‘No Tag-backs’ – Pre-production

We are getting closer to shooting our first short film!

After deciding that we wanted to shoot James Root’s script, it became obvious we needed a house to film in. Since all the other guys live in Halls, I asked my landlord and got his permission to film in our house.

Risk assessment, recce form, location declaration, letter from Uni that this is an actual study project – these are just some of the documents needed to start filming in someone’s house. We are working on them.

On Friday, Chris, James, Jack and me gathered in the house for an initial recce (By the way, amazing two hours – very productive and, may I say, professional :-)). We went through the script scene by scene to discuss how we want to shoot it, what props we would need, what problems there might be (continuity, lighting, reflections from windows, to name but a few), and we rehearsed some of the scenes on location. It soon became obvious we would need to change some scenes in order to keep the story flowing.

The main thing we needed to consider was that in the original script, the protagonist looks out of the kitchen window to check what is happening on the street, while the house we are using (and probably any other house we would have used) has the kitchen facing the backyard. So instead of looking out the window, the protagonist would have to check the front door.

The door turned out to be the next problem – the front door itself is not wooden (while the inner door is – and they are different colours), so it would be pretty akward to have the Unknown man knock on a glass door – it would change the nuance of the story. So we’ll probably need a moment in the film where someone leaves the door open.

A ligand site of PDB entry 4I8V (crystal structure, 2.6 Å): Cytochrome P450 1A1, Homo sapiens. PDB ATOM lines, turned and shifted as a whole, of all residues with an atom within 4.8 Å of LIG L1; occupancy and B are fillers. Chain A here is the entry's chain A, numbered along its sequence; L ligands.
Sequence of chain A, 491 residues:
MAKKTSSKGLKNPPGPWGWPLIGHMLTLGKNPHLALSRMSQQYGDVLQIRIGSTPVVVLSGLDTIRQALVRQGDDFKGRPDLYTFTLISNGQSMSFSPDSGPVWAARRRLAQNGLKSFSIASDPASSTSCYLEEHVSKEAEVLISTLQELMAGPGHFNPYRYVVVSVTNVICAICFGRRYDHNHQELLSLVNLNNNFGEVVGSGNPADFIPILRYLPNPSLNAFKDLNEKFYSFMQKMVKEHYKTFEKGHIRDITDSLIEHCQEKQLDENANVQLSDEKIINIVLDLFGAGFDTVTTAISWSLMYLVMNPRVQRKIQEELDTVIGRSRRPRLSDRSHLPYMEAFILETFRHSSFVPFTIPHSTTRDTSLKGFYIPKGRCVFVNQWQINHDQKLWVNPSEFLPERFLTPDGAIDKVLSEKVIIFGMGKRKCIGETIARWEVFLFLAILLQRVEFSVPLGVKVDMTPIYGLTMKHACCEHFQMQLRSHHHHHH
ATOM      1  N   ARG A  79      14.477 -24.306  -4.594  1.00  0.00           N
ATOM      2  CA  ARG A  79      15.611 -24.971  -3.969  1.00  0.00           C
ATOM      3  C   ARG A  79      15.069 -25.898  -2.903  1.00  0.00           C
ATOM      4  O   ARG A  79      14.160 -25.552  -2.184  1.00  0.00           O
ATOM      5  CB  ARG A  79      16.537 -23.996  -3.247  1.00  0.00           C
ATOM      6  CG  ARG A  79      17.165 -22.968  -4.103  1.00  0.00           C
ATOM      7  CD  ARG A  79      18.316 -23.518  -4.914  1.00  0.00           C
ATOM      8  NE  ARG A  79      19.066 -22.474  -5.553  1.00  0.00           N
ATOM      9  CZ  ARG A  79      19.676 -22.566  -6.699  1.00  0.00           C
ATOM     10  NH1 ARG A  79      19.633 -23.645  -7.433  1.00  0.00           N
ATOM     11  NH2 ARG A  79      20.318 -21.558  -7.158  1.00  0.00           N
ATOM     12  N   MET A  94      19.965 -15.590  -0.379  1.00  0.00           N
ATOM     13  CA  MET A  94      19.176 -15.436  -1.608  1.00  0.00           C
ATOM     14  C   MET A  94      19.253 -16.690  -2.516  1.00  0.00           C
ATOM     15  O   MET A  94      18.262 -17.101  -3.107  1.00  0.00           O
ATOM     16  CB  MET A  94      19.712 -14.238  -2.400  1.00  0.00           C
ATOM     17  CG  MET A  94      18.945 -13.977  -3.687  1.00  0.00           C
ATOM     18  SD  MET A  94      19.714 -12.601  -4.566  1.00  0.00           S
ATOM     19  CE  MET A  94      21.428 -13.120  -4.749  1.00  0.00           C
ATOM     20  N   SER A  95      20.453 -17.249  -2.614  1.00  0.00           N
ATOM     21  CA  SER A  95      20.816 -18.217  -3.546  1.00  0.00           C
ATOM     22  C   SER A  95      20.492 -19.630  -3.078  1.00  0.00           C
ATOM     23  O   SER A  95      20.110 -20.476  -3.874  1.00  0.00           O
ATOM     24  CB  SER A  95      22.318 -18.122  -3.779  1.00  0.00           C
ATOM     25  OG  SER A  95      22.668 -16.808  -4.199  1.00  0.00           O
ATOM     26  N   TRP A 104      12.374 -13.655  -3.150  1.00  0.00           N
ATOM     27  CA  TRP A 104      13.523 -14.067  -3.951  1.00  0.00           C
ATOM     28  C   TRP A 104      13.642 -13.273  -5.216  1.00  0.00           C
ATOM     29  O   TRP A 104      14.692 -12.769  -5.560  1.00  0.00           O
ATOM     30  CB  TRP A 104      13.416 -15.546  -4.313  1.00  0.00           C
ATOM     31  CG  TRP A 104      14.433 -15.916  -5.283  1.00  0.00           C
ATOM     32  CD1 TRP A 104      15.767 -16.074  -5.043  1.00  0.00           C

Sound was the next aspect of the film we discussed. There were ideas to record and mix the sounds later, but we eventually agreed that it’s better to have a decent actual sound (even though it is not perfect), than to try and reconstruct the perfect soundscape later. Another important tip we remembered was to record 1-2 mins. of background sound at each location we are shooting – so that we can use it in the final edits.

Organisation and communication

Since the house is in a residential area far from the city centre (and Uni), there are a couple of things to keep in mind when organising shooting:

  • Moving people and equipment around
    No one has a car. And the crew will be 8-10 people, plus equipment. So basic logistics will help us keep costs (Taxi rides) and tension (waiting times, people wandering around) down.
    + we need to make sure we’ve booked out, collected and checked all the equipment before heading to the house
  • Shooting days and scene order
    Which is better: to shoot the big group of people first and then concentrate on the internal shooting, or the other way around? We also need to consider light changes (if we shoot too late, it won’t look like it’s morning), traffic (we will be shooting on streets, so if the traffic is too intense, that would be a problem), people’s other plans for the day etc.

Communication is the other big issue. Even though it looks like a small student project, there are more people and factors to take into account. We have already changed the shooting date and plans twice, and each change has to be well communicated with everyone involved.

While we spent good three hours planning and even taking pictures of the house and locations, I now realise we could have made almost a full storyboard with actual photos of the protagonist and shooting angle, but we didn’t think of it on Friday. I think it could be quite useful, so I hope to incorporate this idea in the next projects we work on.

Shooting is scheduled for next week, and we are all looking forward to it with excitement and anticipation 🙂

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